Penn Partners With The Posse Foundation in Order to Enroll More Low-Income Students

In the latest JBHE rankings of low-income students at the nation’s 30 highest-ranked universities, the University of Pennsylvania ranked near the bottom. Only 8.4 percent of Penn students received federal Pell Grants. This placed Penn 27th among the top 30 universities in percentage of the total student body that was from low-income families.

But now the University of Pennsylvania has taken a major step to improve its performance in enrolling more students from low-income households. The university has announced that it will become the 34th institutional partner of The Posse Foundation. Penn is the first Ivy League institution to join the program, which seeks to bring more students from low-income families to the nation’s most selective colleges and universities.

Under the program, Penn agrees to select at least 10 low-income students from the public school system of Miami, Florida. The selected students will receive full scholarships. They will become a “posse” who will participate in pre-college training and meet regularly when they enroll at Penn.

Over the past 20 years, 2,650 students have enrolled at college and university partners of The Posse Foundation. They graduate at a rate of over 90 percent.



Northwestern University’s Collection of East African Photographs Is Now Available Online

The Melville J. Herskovits Library of African Studies at Northwestern University has unveiled a new Web site where researchers can view online the Humphrey Winterton Collection of East African photographs. The digital archive contains 7,610 photographs of life in East Africa from 1860 to 1960.

The collection includes photographs of the landscape, Africans in their everyday lives, and colonial officials and private businesspeople.

Pictured here is an Ethiopian fiddler. The picture was taken in 1867 by a member of the British Tenth Company of Royal Engineers.

Readers who wish to browse through this impressive collection can do so by clicking here.


For the First Time, Martin Luther King Jr.’s Papers Will Be Used in Coursework at Morehouse College

Three years ago a consortium of Atlanta leaders brokered a $32 million loan to keep a vast collection of the papers of Martin Luther King Jr. in the city. The Martin Luther King Collection is housed at Morehouse College, King’s alma mater. A massive archival project of the more than 10,000 documents has now been completed.

This fall, for the first time since the collection has come to Morehouse, an academic course will be taught using the papers as the main resource. The course, entitled “Martin Luther King Jr. and the Modern Freedom Struggle,” will be taught by Clayborne Carson, professor of history at Stanford University and executive director of the Martin Luther King Jr. Collection.

While in Atlanta, Professor Carson will continue to hold his tenured position at Stanford. Professor Carson holds bachelor’s, master’s, and Ph.D. degrees, all from the University of California at Los Angeles.


African-American Professor of Art Commissioned to Paint a Mural for Kansas City, Kansas Community College

John Newman, associate professor of art in the J. William Fulbright School of Arts and Sciences at the flagship campus of the University of Arkansas in Fayetteville, has been commissioned by the Kansas City, Kansas Community College Board of Trustees to paint a mural. The mural will be 39 feet long, with three 13-foot panels of oil on canvas. The painting will depict the antislavery activities of antebellum Kansas City residents. The Quindaro area of Kansas City, Kansas, was an important stop on the Underground Railroad for blacks escaping from the slave state of Missouri.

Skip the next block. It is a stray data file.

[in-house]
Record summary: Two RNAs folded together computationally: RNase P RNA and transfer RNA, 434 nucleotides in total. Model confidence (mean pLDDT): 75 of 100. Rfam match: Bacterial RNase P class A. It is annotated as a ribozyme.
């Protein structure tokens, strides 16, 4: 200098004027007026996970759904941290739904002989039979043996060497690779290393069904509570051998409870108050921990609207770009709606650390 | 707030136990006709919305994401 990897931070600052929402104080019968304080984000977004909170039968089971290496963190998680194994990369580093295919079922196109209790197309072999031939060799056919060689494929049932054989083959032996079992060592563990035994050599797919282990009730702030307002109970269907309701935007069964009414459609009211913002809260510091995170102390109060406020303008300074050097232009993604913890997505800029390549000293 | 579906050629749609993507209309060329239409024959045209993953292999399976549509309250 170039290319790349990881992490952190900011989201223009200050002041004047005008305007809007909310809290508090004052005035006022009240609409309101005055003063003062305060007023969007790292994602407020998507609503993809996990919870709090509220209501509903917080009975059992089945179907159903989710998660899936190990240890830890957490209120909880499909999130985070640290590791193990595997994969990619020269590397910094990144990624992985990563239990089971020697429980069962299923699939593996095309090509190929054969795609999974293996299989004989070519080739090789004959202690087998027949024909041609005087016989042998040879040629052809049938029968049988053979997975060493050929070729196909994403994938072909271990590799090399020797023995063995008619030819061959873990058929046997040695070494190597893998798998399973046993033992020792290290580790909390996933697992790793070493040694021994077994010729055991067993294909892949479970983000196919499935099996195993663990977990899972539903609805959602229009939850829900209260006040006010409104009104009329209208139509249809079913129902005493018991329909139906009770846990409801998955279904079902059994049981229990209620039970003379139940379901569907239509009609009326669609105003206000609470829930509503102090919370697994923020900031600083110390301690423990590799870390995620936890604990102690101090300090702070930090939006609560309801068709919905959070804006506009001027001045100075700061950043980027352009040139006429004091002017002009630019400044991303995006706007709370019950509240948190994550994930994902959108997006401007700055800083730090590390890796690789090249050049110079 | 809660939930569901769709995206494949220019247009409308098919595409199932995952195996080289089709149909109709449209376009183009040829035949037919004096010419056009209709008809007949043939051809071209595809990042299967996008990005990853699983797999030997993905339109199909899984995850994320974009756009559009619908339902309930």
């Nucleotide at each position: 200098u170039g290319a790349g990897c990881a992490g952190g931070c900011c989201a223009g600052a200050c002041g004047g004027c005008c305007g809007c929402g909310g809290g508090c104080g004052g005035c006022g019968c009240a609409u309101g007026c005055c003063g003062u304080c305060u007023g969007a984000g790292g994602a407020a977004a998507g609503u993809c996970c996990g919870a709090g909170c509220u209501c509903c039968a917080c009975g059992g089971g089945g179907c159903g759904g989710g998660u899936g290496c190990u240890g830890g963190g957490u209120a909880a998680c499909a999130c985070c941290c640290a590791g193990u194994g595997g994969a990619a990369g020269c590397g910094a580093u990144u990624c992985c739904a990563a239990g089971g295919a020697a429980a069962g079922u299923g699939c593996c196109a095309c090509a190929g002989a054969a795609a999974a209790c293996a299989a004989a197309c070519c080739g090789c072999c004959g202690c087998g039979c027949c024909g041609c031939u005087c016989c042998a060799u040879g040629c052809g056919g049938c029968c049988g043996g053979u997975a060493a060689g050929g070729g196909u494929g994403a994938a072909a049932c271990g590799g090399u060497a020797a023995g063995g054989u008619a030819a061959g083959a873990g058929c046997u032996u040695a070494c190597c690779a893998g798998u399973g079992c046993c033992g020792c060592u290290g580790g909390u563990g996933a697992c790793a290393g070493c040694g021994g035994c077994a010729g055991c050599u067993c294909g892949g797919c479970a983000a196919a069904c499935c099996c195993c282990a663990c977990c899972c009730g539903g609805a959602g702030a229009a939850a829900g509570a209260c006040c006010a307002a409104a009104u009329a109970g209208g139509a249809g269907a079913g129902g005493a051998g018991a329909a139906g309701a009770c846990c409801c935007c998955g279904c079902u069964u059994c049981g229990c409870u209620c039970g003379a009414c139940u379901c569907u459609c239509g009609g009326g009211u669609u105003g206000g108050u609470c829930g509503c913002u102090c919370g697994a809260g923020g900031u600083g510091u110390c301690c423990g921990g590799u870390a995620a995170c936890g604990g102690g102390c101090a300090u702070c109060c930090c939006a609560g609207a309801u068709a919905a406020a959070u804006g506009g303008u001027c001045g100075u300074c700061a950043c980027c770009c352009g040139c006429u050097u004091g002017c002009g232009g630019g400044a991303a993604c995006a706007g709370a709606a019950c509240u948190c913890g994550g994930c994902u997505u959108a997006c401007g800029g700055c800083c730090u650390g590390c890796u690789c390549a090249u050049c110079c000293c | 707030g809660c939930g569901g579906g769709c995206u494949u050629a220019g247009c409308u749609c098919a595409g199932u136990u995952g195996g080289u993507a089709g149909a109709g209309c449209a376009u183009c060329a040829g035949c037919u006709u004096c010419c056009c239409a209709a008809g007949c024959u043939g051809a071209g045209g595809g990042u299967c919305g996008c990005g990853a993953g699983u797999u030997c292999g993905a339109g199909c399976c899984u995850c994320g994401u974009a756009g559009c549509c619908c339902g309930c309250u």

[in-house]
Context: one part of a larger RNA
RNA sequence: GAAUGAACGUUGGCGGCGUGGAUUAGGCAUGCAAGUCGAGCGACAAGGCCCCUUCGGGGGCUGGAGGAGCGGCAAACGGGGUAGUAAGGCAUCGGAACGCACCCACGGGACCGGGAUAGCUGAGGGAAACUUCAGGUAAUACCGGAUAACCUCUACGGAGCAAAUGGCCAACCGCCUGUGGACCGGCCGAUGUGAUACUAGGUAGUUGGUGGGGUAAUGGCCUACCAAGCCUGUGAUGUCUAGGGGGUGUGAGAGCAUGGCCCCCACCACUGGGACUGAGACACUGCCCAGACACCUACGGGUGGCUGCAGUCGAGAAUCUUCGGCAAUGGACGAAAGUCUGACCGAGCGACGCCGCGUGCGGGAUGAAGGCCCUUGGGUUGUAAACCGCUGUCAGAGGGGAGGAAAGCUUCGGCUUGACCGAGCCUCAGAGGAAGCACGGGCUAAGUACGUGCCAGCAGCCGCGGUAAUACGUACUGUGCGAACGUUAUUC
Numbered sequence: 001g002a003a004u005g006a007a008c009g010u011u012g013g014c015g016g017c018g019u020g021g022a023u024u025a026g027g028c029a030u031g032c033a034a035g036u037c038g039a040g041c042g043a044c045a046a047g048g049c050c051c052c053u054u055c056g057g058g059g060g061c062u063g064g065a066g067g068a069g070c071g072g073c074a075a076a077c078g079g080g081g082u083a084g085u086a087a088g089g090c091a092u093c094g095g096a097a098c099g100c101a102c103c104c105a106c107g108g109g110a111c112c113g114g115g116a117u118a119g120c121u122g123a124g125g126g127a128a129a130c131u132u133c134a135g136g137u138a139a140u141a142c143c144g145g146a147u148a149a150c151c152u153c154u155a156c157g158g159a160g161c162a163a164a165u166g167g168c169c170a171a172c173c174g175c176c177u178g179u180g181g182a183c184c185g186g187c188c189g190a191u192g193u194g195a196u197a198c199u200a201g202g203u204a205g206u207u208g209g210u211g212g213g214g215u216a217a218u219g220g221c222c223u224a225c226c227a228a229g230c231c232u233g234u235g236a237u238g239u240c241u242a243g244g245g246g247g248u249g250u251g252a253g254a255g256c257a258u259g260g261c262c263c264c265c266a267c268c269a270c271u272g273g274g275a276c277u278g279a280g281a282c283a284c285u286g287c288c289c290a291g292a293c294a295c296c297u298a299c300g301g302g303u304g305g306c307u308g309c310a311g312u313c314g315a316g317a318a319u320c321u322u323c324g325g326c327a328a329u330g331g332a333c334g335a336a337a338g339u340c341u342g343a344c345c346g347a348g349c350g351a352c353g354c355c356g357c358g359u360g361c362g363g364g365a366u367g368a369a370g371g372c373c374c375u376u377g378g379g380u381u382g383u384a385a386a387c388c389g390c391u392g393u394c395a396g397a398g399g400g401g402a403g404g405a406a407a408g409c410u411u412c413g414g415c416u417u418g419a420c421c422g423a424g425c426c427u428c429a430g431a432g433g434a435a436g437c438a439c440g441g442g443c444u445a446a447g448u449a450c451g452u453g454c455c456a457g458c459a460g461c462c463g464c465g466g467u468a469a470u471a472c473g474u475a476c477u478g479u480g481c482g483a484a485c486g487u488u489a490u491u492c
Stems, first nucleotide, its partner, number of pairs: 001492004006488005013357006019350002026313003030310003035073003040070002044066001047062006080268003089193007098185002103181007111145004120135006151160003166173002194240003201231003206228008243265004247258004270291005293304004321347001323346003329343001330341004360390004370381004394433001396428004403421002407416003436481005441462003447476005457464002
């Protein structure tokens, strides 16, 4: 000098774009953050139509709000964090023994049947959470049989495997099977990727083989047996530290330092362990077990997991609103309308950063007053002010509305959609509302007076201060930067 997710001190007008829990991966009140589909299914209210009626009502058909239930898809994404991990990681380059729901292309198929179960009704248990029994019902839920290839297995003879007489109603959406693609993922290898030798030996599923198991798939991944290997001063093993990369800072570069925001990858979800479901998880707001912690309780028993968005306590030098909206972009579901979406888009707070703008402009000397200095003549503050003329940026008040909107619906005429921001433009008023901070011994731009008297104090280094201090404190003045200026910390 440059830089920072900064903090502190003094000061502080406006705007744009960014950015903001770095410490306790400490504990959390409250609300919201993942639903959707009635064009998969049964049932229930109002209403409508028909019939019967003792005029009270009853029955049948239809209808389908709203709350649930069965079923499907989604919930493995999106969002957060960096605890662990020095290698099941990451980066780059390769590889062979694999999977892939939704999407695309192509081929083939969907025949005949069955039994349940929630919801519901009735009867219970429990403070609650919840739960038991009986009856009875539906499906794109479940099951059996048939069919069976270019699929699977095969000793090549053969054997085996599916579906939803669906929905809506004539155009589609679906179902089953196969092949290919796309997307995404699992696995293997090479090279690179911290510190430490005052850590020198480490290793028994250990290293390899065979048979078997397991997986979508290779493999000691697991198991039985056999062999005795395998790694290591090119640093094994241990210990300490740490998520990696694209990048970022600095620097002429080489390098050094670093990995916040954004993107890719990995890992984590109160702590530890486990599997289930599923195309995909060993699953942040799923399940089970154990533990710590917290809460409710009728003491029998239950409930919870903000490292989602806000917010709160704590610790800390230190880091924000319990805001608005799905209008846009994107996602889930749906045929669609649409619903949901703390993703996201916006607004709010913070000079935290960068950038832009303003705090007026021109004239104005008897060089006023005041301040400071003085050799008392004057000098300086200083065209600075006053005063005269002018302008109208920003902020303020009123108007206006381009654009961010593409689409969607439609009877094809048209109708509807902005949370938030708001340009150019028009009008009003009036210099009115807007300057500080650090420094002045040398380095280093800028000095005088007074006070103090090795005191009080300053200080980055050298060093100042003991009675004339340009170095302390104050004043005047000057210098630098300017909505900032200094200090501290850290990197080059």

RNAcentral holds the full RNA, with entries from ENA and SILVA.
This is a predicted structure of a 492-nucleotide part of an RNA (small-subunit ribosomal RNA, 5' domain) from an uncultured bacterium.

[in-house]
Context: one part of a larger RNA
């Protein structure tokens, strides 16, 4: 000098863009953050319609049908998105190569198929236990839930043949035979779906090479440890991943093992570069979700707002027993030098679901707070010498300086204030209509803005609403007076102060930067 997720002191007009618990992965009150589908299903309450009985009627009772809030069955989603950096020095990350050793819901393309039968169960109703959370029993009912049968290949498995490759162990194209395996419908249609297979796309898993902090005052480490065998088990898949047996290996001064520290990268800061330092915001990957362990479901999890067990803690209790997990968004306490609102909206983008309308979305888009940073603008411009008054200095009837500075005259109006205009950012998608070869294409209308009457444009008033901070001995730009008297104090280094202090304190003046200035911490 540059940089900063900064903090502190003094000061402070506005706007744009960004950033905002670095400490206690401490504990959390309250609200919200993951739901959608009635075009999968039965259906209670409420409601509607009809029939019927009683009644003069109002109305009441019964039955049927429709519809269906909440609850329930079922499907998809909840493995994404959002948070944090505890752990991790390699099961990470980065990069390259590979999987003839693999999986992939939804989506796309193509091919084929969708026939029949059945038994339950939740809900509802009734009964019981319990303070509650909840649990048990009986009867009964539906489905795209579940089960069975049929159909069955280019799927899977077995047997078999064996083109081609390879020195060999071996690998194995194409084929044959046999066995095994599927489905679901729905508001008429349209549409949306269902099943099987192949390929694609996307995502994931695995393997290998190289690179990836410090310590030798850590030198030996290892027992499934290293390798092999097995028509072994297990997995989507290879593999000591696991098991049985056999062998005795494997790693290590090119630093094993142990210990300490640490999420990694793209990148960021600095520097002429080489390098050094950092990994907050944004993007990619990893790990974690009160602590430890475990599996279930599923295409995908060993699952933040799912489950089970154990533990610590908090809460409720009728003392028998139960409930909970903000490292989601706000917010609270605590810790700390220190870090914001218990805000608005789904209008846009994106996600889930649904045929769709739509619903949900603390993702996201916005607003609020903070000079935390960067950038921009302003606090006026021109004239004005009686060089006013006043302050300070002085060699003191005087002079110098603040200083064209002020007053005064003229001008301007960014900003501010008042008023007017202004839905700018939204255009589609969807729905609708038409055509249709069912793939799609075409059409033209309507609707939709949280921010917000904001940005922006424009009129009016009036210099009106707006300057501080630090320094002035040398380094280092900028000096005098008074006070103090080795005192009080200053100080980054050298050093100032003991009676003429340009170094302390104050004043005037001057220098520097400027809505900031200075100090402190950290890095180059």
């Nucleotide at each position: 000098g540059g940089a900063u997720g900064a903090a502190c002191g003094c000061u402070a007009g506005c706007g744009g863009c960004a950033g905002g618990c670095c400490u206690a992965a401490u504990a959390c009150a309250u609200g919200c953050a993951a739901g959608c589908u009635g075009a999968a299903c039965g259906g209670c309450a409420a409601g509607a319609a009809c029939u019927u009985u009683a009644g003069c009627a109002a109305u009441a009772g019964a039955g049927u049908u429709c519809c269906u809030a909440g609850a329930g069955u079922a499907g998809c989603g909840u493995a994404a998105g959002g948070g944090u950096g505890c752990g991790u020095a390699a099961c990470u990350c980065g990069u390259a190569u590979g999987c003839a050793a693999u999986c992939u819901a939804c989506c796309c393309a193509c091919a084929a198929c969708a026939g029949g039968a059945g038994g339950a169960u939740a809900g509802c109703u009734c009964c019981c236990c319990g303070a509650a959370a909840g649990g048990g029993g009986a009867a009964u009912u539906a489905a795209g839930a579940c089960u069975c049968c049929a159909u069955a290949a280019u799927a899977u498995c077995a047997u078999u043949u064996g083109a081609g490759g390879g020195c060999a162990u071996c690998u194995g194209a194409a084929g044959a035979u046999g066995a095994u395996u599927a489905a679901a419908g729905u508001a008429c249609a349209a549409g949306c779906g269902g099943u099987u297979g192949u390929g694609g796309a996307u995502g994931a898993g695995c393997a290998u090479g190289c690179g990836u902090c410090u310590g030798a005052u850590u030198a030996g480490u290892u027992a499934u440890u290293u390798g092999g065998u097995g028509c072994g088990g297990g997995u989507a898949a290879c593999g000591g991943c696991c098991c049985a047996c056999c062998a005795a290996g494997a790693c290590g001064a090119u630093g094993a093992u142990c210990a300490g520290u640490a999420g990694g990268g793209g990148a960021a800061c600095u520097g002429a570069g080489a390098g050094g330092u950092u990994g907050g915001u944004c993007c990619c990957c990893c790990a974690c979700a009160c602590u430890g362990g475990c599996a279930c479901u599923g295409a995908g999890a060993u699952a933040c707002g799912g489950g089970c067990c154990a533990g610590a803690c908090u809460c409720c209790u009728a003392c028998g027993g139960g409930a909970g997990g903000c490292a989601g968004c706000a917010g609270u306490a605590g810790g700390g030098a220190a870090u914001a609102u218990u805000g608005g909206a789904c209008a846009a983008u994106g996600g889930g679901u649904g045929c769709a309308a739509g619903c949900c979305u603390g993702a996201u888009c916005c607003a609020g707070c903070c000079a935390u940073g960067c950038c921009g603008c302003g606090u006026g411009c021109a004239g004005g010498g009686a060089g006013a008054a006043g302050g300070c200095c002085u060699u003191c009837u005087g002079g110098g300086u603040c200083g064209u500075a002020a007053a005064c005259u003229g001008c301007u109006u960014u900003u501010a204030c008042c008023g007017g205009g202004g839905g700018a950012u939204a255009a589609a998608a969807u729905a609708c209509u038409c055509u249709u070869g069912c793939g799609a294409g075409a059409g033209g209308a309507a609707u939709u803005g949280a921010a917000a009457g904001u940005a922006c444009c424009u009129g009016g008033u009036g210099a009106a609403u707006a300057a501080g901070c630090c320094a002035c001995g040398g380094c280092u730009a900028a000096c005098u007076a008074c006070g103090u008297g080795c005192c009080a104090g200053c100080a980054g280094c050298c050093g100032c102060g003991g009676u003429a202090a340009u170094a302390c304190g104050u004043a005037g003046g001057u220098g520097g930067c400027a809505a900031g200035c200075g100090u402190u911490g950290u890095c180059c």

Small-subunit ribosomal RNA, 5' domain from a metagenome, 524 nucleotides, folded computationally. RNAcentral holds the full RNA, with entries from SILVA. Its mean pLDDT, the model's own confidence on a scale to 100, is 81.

Professor Newman was chosen in part because he grew up in Kansas and was once a resident of Kansas City.


Historically Black Delaware State University Plans to Increase Distance Education Opportunities

Delaware State University, the historically black educational institution in Dover, is planning to significantly increase its distance education program. At the present time a limited number of courses at Delaware State are available online. Under the new initiative, the university plans to add undergraduate and graduate programs that can be done completely online. At the present time, 20 percent of the total faculty at the university is undergoing training in distance education administration and teaching.


The Higher Education of President Obama’s Latest Federal Court Nominee

Judge Charlene Honeywell, a circuit court judge in Tampa, Florida, was recently nominated to fill a vacancy on the federal court bench for the middle district of Florida. Judge Honeywell is a 1979 graduate of Howard University. She received her legal training at the University of Florida College of Law.

Judge Honeywell was appointed to the Florida circuit court in 2000 by then Florida Governor Jeb Bush. For six years prior to her appointment to the circuit court, she was affiliated with the Tampa law firm Hill, Ward & Henderson. Previously she was a county judge and had worked in the public defender’s office.


Auburn University Professor Seeks to Revive the Negro Spiritual

Eight years ago Professor Cornel West was called into the office of then Harvard University president Lawrence Summers and told he was neglecting his teaching duties. One of Summers’ criticisms of West was that the highly regarded African-American public intellectual had recorded a rap CD.

Now Rosephanye Dunn Powell, associate professor of music and coordinator of voice studies, has released a CD of her own. But this latest CD of Negro spirituals is not expected to get Professor Powell into any trouble with the Auburn administration as the subject matter is directly related to her academic field.